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The Privacy Advisor | OPC's recent activity should be on Canadian privacy pros' radars Related reading: OPC puts Equifax on six-year probation period for 2017 breach

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A pair of notable privacy developments has recently broken in Canada. The Office of the Privacy Commissioner of Canada placed Equifax on a six-year "compliance agreement" for its 2017 data breach, while the agency also launched a consultation for its plans to revise its policy position on trans-border data flows under the Personal Information Protection and Electronic Documents Act.

These stories, plus other Canadian privacy topics, were discussed at an IAPP KnowledgeNet meeting hosted by PwC in Boston, Massachusetts.

Public affairs professional Peter Kosmala, CIPP/US, moderated a panel that featured nNovation Toronto Partner Timothy Banks, CIPP/C, CIPM, CIPT, nNovation Ottawa Partner Shaun Brown, and PwC Boston Director for Cybersecurity and Privacy Roger Steltzen.

The panelists covered a lot of ground as they spoke in front of an inquisitive crowd of privacy professionals, but regardless of where the discussion went, the work of Privacy Commissioner of Canada Daniel Therrien remained a constant theme throughout the evening. Therrien has continuously sought more enforcement authority during his tenure; however, his office was given the ability to implement consent agreements with offending organizations back in 2015 when the Digital Privacy Act amended PIPEDA.

Equifax entered into a compliance agreement with the OPC after the results of its investigations were revealed. The panelists discussed why companies sign off on the “fairly onerous” requirements of compliance agreements, as Banks describes them.

Since the OPC has limited enforcement authority, Banks looked for what organizations gain from compliance agreements. The answer may simply be to avoid negative publicity.

“I think this is part of the corporate culture in Canada and the relationship the office has had with businesses,” Banks said. “There is a compliance culture with what the OPC wants … No one wants to be that organization, no U.S. parent organization wants to be the company that goes to federal court and thumbs their nose at the commissioner because of the bad press that would come in Canada.”

Should a company wish to fight the OPC and go to federal court, it certainly has the option to do so; however, Steltzen warns the process can take up a lot of time and resources, especially if the agency is not happy with answers it receives.

Since the Equifax decision was made as a result of a breach from a parent company in a different country, the conversation turned toward the OPC’s revisions of its trans-border data flow policy position. In its announcement for the consultation, the OPC touched upon the topic of consent, and it is one that Brown believes is noteworthy for Canadian businesses.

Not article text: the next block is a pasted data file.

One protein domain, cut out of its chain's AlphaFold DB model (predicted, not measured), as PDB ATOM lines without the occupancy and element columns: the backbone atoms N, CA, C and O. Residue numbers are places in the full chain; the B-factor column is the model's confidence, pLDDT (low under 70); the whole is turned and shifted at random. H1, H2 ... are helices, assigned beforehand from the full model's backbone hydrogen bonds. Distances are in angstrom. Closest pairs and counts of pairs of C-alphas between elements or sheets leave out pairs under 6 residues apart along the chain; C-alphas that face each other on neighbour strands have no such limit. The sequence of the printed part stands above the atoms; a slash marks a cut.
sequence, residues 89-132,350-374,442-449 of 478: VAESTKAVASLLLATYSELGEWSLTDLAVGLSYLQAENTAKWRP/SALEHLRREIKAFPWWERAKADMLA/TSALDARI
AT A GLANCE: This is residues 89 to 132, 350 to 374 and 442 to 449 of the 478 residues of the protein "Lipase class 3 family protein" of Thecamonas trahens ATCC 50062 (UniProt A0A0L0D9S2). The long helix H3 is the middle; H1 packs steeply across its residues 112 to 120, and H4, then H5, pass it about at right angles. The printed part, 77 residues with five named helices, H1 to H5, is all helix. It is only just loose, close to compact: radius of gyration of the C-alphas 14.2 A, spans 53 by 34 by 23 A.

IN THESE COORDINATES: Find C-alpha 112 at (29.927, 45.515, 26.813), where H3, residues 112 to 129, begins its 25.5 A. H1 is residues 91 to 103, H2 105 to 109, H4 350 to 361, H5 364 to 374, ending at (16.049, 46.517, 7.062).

“Companies may need consent in order to transfer data across borders,” Brown said. “This would be a new and significant thing for companies to do deal with.”

Banks added that the appearance of consent in the trans-border consultation is the next evolutionary step for Canadian privacy law. Banks said there has been a strong emphasis on consent, with one of the more notable examples coming from last year's Meaningful Consent Guidelines.

While PIPEDA and consent talk filled up a good portion of the evening, discussion about Canadian privacy rules would not be complete without Canada’s Anti-Spam Legislation.  

Brown cited an instance when the Canadian Radio-television and Telecommunications Commission penalized Datablocks and Sunlight Media for CASL violations. The two companies were fined a combined $250,000 for “allegedly aiding in the installation of malicious computer programs … through the distribution of online advertising.”

The bad actors injected malicious links into ads that sent victims to malware-infused sites; however, Brown noted that these parties were several steps removed from Datablocks and Sunlight. Despite the degrees of separation, the CRTC determined the two organizations did not do enough to stop the attacks from occurring.

Brown felt the ruling set a bad precedent.

“[The CRTC] have taken this hard-line approach,” Brown said. “This is concerning. It looks like to me that they are going to take the easy way out. They are going after companies with any sort of capital and saying, ‘We are going to fine you because going after the people who are really doing this is really hard.’ They are saying, ‘You are going to do our job for us and stop these bad actors yourselves.’”

Kosmala wrapped up the evening by asking the panel whether Canada will drift more toward a privacy model that mirrors the European Union or if it will find a solution that is “authentically Canadian.” Banks believes “it’s going to be a long time before we see legislative changes,” but notes that public sentiment may sway Canada toward the EU, even if the country’s laws are not altered.

Canada has become increasingly resistant to free-flowing borders, and part of the hesitation comes from the perceived way the U.S. uses data, which is why the Sidewalk Labs smart-city project has attracted so much controversy, Banks explained.

The debate around privacy is not going anywhere in Canada, as evidenced by the litany of topics covered during the 90-minute session, and privacy professionals in the Great White North can likely expect those issues to get their fair share of press with the federal elections right around the corner.

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